Advancing Your Career
Creating a Reputation. Networking. Keeping Your Skills Up to Date. Generalist vs Specialist. Speaking and Conferences. Creating a Blog. Freelancing and Starting a Business. Career Paths. Job Stability and Security. Training and Certifications. Side Projects.
Best Books to Read. Parting Words
The first thing that impressed me was the introduction. I wanted to know if this book is also for an experienced developer. So here are some good parts:
I know. I know you know all this stuff.
You don’t need a basic book from some “hot-shot” on how to get started as a software developer. You don’t need to learn what source control is or get insight on whether you should go to college or boot camp.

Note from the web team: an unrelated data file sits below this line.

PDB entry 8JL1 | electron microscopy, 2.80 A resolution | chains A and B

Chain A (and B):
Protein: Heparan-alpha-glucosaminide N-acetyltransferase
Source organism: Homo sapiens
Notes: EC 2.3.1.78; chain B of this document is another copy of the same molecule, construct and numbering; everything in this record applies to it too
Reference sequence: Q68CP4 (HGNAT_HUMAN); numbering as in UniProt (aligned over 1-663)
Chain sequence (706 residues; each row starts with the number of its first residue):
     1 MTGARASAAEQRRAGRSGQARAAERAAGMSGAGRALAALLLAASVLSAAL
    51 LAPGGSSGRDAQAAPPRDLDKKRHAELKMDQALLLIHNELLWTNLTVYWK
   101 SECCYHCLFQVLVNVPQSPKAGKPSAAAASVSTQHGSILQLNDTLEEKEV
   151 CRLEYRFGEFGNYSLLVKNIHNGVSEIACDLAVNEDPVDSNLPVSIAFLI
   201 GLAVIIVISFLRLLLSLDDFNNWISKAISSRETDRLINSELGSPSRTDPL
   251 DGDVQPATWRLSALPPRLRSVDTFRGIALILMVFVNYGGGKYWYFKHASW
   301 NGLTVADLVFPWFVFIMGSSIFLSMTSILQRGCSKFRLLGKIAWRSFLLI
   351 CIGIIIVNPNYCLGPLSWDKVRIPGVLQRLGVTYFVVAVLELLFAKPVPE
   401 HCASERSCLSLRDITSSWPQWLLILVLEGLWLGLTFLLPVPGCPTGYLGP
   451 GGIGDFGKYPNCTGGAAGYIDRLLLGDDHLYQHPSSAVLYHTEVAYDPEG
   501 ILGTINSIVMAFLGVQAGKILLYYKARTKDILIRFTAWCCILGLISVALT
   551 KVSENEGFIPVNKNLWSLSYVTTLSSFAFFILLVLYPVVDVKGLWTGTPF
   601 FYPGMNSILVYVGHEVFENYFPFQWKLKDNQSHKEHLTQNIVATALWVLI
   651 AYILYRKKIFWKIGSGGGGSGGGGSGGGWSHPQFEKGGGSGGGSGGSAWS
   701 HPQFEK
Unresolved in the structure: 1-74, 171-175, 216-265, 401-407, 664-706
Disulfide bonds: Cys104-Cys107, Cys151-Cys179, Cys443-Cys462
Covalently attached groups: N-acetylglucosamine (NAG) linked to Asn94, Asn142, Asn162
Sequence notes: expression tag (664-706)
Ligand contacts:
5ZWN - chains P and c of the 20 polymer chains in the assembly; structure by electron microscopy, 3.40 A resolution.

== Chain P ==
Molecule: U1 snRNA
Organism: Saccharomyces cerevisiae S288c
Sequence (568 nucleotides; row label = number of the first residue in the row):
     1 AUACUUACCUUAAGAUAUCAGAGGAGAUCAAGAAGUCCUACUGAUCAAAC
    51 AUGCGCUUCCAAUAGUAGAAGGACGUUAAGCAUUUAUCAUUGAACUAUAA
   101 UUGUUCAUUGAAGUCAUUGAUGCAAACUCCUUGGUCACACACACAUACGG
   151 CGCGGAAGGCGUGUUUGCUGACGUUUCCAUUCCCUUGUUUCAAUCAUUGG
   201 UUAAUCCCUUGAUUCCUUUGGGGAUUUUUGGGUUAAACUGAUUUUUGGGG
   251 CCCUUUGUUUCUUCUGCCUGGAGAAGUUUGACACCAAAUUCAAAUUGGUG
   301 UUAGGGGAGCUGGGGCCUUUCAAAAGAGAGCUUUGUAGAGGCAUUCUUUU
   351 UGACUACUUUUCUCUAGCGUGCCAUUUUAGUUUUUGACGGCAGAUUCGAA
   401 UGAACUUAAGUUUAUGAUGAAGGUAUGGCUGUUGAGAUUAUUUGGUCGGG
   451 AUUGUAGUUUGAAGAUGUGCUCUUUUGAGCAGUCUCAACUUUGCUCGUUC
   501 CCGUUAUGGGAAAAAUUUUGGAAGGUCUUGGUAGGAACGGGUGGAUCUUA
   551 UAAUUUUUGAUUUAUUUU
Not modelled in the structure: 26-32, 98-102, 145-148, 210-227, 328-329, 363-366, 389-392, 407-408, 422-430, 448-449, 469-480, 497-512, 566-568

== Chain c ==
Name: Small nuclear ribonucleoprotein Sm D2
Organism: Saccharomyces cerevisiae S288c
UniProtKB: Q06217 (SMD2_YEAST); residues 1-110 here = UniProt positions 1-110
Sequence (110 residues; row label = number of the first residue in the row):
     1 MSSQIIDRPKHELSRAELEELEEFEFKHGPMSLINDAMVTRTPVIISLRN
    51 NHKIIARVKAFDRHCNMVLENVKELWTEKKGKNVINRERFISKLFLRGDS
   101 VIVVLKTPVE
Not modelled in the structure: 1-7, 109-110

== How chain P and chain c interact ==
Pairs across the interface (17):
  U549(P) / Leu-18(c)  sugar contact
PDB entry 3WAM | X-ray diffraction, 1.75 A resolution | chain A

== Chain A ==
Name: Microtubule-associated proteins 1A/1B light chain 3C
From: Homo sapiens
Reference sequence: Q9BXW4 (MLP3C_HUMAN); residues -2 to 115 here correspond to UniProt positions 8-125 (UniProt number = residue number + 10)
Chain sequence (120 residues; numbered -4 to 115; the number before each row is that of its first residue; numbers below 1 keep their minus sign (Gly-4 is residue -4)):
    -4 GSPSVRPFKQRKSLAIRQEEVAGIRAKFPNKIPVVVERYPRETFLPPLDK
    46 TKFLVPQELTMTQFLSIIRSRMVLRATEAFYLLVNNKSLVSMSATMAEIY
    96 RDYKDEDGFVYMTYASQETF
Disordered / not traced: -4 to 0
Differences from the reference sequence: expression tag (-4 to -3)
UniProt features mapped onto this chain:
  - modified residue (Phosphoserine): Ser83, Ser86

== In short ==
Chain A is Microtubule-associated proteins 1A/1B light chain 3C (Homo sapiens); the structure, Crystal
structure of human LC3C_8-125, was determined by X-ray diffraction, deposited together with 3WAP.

I get it—really, I do.
But, trust me on this one, this book is still for you. Here’s why: …
I like the style of writing! After reading a few paragraphs, I can see that John is honest and writes about real things, not theoretical stuff. And it’s not just the first few pages that are fun to read. There are many more throughout the whole book.
I can skip the whole part about the introduction to Software Development, Collage, etc… writing my first resume (since I am already that expert… right? :)). Still, there are some areas worth refreshing.
Clearly, I won’t be able to learn a programming language from that book or source control, or design patterns… but in those chapters, I could get a basic overview. For example, I am in backed dev mostly… so I liked the parts about Web Development.
I focused more on the last two sections: Working as a Developer and Advancing Your Career.
What have we here? Almost everything to move you further along in your career and be the best developer in the team.
For example, I totally agree that if you cooperate with your boss, and:
be the person your boss can count on to resolve problems and move the project forward, and you’ll be regarded as an extremely valuable asset.